On 13 October 1915 a zeppelin bomb fell in Old Square and two Chapel windows were completely destroyed. During the Second World War the glass was removed, kept in safety, and replaced afterwards. The north wall of the Chapel shows some of the worst of the war damage with pock marks that continue right through the Undercroft to the opposite side on the south wall.
New Square was built between 1682 and 1693 on an area known as little Lincoln’s Inn Fields or Fickett’s Fields, which sat outside the original boundaries of the Inn. This led to various boundary disputes, and you can still see tablets on the walls of Nos 1 and 11 New Square, recording how the boundary disputes were settled. These buildings have undergone rebuilding and major refurbishments since their original construction.
You can see Treasurer’s plaques around the site recording various building works. A collection of these can be seen above the entrance to ‘Wildy’s gateway’, leading off from New Square. These plaques are usually triangular in shape and contain three letters – a ‘T’ above two initials. The ‘T’ stands for ‘Treasurer’ and the initials are of the Treasurer in the year that work was completed Usually in between the T and the two initials is a date, which tells you when the work was done to the building.
In the 1770s the Inn began work on Stone Buildings. A design competition was put out by the Inn with finalist competition drawings coming from several architects, including Robert Adam. The Inn ultimately chose the designs of Robert Taylor.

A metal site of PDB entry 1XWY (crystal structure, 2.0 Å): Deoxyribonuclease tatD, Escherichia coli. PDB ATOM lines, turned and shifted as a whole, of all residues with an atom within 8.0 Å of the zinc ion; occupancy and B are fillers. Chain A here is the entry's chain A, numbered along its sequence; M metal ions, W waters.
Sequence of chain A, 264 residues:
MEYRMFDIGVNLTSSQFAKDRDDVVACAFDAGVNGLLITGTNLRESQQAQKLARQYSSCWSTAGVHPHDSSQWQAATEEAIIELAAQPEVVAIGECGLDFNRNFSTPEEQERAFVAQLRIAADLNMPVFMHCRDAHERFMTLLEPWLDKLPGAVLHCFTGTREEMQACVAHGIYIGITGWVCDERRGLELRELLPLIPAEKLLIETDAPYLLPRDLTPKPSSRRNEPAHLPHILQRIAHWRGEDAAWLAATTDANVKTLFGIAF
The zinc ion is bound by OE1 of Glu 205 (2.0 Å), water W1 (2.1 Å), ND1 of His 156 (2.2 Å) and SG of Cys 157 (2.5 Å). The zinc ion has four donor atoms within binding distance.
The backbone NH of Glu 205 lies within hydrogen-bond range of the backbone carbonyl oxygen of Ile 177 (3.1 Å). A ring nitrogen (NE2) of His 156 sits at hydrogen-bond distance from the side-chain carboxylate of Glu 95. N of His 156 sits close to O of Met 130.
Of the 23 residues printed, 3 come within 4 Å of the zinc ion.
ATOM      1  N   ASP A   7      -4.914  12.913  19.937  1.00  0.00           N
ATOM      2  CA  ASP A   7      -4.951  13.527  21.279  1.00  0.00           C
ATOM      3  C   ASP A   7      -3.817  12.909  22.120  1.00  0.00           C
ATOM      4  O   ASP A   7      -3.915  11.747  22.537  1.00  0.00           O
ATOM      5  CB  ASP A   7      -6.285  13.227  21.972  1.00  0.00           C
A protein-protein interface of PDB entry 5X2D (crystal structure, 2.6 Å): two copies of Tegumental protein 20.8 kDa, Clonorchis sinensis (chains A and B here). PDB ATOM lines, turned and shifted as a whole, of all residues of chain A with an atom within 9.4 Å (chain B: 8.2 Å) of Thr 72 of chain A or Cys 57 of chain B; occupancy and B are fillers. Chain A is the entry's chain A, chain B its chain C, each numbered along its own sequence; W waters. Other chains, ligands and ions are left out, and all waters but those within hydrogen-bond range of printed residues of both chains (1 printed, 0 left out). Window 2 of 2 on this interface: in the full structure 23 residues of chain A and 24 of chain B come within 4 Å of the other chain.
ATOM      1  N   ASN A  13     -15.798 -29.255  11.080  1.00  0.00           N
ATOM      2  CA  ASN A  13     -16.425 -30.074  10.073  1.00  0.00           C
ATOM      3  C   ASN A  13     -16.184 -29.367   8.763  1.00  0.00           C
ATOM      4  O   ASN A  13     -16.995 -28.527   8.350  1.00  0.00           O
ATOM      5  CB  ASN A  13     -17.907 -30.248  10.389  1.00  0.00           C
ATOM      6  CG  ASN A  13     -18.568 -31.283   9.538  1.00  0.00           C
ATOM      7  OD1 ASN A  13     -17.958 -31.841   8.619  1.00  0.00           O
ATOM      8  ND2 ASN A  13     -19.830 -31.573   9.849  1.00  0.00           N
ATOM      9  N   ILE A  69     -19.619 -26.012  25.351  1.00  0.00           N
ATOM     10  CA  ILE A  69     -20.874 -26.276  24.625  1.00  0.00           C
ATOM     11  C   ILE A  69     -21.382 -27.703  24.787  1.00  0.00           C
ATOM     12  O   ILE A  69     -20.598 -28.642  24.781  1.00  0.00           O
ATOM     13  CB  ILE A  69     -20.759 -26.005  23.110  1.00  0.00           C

2 Stone Buildings originally housed the Library, until it was moved to its current location in 1845, when the new Library opened.
On the ground, just outside 10 Stone Buildings, a small bronze disc can be seen, which marks the spot where a zeppelin bomb exploded during World War One. There was also considerable damage to Stone Buildings during World War Two. The top floors of 1-6 Stone Buildings had to be rebuilt, as did the whole of 3 Stone Buildings. The pock marks of war damage can still be seen on the outside walls of Stone Buildings.
Great Hall and Library Building
The Great Hall and Library building was completed in 1845. It was designed by Philip Hardwick, who had also worked on Euston station and the Goldsmith’s Hall. The Library was later extended eastwards to the design of Sir George Gilbert Scott in 1872.
The Great Hall and Library were opened by Queen Victoria on 30 October 1845. It was a high profile event; covered in national papers with an extensive feature included in The Illustrated London News.
Queen Victoria also recorded the particulars of her visit in her diary, describing the Great Hall as ‘a very fine building’ and the Library as ‘a very handsome room where I was placed on a Throne, and received an address.’
Much of the life of the Inn centres round the Great Hall. It is here, four times a year, that the ceremony of calling students of the Inn to the Bar takes place. It is also where events take place as well as normal dining.
On the wall in the Great Hall, there are panels with painted coats of arms of former Treasurers. There are many paintings on display, and at the north end there is a very large fresco by George Frederick Watts.